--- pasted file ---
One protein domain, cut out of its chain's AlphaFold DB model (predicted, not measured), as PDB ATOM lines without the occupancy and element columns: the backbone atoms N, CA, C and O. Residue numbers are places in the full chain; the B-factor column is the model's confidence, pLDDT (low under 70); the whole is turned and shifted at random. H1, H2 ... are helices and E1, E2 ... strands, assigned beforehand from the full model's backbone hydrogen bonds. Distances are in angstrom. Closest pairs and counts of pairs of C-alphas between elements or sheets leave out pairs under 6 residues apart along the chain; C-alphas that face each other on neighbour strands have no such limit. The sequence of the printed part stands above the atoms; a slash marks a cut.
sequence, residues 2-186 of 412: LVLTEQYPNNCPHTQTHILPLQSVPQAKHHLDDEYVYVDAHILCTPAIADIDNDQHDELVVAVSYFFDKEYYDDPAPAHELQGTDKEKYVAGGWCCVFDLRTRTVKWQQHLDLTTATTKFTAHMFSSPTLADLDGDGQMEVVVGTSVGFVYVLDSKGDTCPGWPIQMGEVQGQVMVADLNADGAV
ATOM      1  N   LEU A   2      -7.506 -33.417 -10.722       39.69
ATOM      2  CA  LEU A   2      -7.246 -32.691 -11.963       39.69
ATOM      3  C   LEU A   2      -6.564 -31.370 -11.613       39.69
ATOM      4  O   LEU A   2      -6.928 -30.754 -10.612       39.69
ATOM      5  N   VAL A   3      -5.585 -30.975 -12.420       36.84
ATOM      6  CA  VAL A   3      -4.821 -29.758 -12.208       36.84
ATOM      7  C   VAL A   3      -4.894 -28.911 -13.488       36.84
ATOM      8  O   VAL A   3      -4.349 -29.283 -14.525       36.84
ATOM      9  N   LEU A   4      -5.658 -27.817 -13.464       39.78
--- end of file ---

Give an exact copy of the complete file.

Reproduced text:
One protein domain, cut out of its chain's AlphaFold DB model (predicted, not measured), as PDB ATOM lines without the occupancy and element columns: the backbone atoms N, CA, C and O. Residue numbers are places in the full chain; the B-factor column is the model's confidence, pLDDT (low under 70); the whole is turned and shifted at random. H1, H2 ... are helices and E1, E2 ... strands, assigned beforehand from the full model's backbone hydrogen bonds. Distances are in angstrom. Closest pairs and counts of pairs of C-alphas between elements or sheets leave out pairs under 6 residues apart along the chain; C-alphas that face each other on neighbour strands have no such limit. The sequence of the printed part stands above the atoms; a slash marks a cut.
sequence, residues 2-186 of 412: LVLTEQYPNNCPHTQTHILPLQSVPQAKHHLDDEYVYVDAHILCTPAIADIDNDQHDELVVAVSYFFDKEYYDDPAPAHELQGTDKEKYVAGGWCCVFDLRTRTVKWQQHLDLTTATTKFTAHMFSSPTLADLDGDGQMEVVVGTSVGFVYVLDSKGDTCPGWPIQMGEVQGQVMVADLNADGAV
ATOM      1  N   LEU A   2      -7.506 -33.417 -10.722       39.69
ATOM      2  CA  LEU A   2      -7.246 -32.691 -11.963       39.69
ATOM      3  C   LEU A   2      -6.564 -31.370 -11.613       39.69
ATOM      4  O   LEU A   2      -6.928 -30.754 -10.612       39.69
ATOM      5  N   VAL A   3      -5.585 -30.975 -12.420       36.84
ATOM      6  CA  VAL A   3      -4.821 -29.758 -12.208       36.84
ATOM      7  C   VAL A   3      -4.894 -28.911 -13.488       36.84
ATOM      8  O   VAL A   3      -4.349 -29.283 -14.525       36.84
ATOM      9  N   LEU A   4      -5.658 -27.817 -13.464       39.78